Dawn Nafus Tye Rattenbury Ken Anderson Add GPS and Stir? Some Context for Context Awareness
The shift to “context aware” systems has been a shift away from active user input toward leveraging passively collected datasets
Systems now add value by giving new life to data
Nike uses accelerometer data to tell customers about their run
Google takes search terms to ‘contextualize’ ad placement
Social networking sites present new contacts, ‘community’ visualizations based on system data
Though computer scientists would have a stricter, more additive, definition -
Accelerometer + Humidity= running context
Nike would have to add in humidity measurements in order to infer something about the run
Person + Location =Friend
Person + Location+ Same MP3s on iPhone=Potential New Friend
There’s excitement both in the marketplace AND in labs Like Bill Murray’s Groundhog Day, some tech scenarios just won’t go away.
On the market
Google’s astronomical rise through ‘contextual’ ads
Other opportunities persist as the perpetual ‘next big thing’
The ‘use location data to throw coupons at the passerby’ model won’t die
Many new friend finding startups, though not yet mass market
In the lab
Sensor technology rapidly developing
Inferencing and machine learning capabilities are on the increase
Compute resources growing (data aggregation and sharing, compute power)
… but there’s something fishy about the word ‘context’
Things that are machine readable
What’s relevant to the conversation
Blink vs wink
House vs home
Commute vs journey
Cooking for pleasure vs cooking for food intake
Things that are person readable
Source: P. Dourish, “What We Talk About When We Talk About Context.” Ubicomp 2004 ROI (getting people to value what you have) Culture (how people understand the world around them)
Which context you focus on leads you to different questions, which lead to different design choices and business models
Things that are machine readable
How much can I reliably detect? How many different data points can I throw together? How can I make machines mash it all up? What activity can I support? How do my end users interpret my data? People Context Things that are person readable
Sensor Context: Location +buddylist =ambient display of routine People Context: Relative to spouses and children Embedded in routines of ‘putting on the kettle’, practices of assurance-giving, as precise as conversations are , allows redefinition of home and away “ Whereabouts Clock”, Brown et al 2006 Location ≠ Context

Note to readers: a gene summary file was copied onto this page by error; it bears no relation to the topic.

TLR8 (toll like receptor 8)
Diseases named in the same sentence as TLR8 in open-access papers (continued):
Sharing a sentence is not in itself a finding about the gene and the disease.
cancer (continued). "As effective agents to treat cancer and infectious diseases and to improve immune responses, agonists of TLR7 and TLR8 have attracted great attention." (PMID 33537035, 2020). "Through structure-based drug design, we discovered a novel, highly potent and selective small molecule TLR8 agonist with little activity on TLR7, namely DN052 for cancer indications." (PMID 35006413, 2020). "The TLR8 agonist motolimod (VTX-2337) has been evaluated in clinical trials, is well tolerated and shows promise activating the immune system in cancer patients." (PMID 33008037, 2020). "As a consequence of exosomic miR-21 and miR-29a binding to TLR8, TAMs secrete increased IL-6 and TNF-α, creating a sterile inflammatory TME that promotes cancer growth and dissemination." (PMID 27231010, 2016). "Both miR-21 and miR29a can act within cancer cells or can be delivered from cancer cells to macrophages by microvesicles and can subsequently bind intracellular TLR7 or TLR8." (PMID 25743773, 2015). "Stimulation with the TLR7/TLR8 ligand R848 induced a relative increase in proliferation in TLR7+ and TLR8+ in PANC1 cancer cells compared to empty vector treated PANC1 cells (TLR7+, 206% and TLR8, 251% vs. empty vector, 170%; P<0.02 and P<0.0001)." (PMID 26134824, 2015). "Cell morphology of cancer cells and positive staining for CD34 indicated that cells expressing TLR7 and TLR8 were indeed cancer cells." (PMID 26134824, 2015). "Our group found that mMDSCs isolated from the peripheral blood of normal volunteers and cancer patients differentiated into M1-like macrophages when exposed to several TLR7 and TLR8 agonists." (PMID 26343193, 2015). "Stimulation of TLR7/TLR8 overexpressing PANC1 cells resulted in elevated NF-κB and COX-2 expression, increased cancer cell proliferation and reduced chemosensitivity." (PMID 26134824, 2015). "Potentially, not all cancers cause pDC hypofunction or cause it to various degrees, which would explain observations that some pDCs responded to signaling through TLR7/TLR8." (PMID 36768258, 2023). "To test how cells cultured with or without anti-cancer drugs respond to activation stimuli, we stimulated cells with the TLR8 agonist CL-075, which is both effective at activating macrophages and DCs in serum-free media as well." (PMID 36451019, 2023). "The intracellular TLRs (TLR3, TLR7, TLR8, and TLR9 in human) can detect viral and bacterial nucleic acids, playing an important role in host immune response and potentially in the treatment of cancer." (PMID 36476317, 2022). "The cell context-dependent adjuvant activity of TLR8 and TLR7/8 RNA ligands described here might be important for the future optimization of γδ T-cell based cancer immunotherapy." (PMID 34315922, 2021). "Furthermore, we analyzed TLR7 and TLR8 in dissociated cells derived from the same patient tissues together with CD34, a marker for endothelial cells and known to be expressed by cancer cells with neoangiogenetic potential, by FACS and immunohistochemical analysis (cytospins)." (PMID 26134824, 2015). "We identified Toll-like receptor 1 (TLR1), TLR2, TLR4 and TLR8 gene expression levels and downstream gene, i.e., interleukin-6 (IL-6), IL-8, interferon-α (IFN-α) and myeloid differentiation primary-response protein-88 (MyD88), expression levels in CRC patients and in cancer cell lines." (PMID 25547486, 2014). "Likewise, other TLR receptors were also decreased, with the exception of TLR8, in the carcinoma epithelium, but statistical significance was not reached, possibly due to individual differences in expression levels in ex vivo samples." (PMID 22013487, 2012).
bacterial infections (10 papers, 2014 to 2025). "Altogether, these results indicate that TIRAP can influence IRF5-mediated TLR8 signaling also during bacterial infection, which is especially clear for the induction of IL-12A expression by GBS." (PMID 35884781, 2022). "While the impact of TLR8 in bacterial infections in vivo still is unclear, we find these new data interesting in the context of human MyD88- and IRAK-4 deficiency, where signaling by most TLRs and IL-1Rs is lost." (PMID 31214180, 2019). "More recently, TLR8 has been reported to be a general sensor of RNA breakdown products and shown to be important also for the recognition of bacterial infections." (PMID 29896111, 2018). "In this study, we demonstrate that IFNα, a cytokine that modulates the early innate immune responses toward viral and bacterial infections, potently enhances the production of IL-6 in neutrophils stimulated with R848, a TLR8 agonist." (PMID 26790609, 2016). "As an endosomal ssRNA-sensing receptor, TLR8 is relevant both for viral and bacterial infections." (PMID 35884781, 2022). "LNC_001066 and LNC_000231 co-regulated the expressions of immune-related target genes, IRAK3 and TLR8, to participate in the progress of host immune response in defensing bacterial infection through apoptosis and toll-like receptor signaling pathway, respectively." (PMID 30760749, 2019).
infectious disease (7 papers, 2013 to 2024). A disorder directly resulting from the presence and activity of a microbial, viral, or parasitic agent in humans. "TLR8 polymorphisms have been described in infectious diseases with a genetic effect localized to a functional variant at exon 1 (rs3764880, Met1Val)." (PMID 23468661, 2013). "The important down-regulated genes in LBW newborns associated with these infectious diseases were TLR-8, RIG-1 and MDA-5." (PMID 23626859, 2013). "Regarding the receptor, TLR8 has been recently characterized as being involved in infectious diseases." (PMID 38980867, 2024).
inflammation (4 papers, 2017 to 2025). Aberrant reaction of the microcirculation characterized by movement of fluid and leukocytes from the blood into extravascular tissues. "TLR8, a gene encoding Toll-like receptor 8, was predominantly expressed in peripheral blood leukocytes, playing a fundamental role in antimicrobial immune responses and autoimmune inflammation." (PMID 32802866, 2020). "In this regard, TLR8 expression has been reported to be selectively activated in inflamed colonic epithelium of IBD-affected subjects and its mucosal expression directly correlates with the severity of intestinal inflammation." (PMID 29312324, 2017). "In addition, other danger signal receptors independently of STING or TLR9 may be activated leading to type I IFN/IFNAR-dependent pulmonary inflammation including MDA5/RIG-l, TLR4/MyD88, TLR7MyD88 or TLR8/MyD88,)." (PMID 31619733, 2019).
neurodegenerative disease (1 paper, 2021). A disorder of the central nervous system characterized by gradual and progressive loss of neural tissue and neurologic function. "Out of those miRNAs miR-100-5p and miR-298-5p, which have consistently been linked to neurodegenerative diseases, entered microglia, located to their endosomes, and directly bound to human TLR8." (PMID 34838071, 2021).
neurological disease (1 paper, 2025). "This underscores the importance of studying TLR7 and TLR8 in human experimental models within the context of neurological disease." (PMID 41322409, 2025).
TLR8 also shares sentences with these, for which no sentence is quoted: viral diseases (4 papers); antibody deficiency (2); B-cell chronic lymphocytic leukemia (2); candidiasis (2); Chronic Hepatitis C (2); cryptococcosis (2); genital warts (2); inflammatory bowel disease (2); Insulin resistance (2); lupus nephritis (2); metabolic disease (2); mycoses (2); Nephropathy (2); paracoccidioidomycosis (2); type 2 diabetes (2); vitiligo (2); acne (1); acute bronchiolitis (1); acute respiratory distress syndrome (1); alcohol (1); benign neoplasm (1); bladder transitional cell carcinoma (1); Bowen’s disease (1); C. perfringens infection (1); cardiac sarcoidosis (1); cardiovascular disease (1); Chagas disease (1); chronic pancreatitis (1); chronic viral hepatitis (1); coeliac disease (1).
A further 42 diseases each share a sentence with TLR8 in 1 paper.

Think very, very carefully about the following question.
The average office worker has 12 minutes to work before he/she gets interrupted.
You now have a device that tells you whether people of potential relevance to your work are in the office, based on location, other devices present, and historical interaction pattern.
Do you really want something to interrupt you to tell you that you are about to be interrupted?
Context-aware tourism applications Paris photo courtesy of Only_Point_Five
Easily machine sensed
People context present, ritualized
low demand for machine-inferred Eiffel Towers
Too many things to ‘sense’ (building? Shop? Construction materials?)
People context present, but unritualized (unpredictable)
High value– the ‘gem’ you discover on your trip!
Machine recognizable but (semi)long-tail. Who will connect the dots?
Value depends on people’s enthusiasm for a narrow art genre, not necessarily a particular place
Easy, low value Hard, high value Middling
Spurious connections between Sensor Context and People Context are fantastic for art, but cloud ‘prediction’ “ Home Health Horoscope” Gaver et al, 2007 Sensor Context: Condensation on windows + pattern of doors + weight of the coffeepot + … = home health People Context: Sensors mash up horoscopes and give them back to perplexed dwellers who infer their meaning (i.e., do the real ‘sensing’ work) Inferencing that involves more than 10 variables will deliver spurious connections. What will people make of these?
Current research: Mapping connections between People Context and Sensor Context
Data from 8 weeks of device activity used as a cultural probe
How the device ‘fits in’ to people’s daily patterns says a lot about both their lives and what they believe the device ‘does’
machine use is the aspect of life most likely to be interrupted, doesn’t do the interrupting
With a weak ecosystem of players focused on people context, we all suffer sustainability problems
Places for eyeballs to go become limited if no one interacts with the device
Creepyness factor becomes the foreground
People need a good reason to not notice they are creating a database for you
Bias towards literal accuracy can be more annoying rather than less
Non-traditional ads are by definition ‘out of place’—the bar is raised to get it right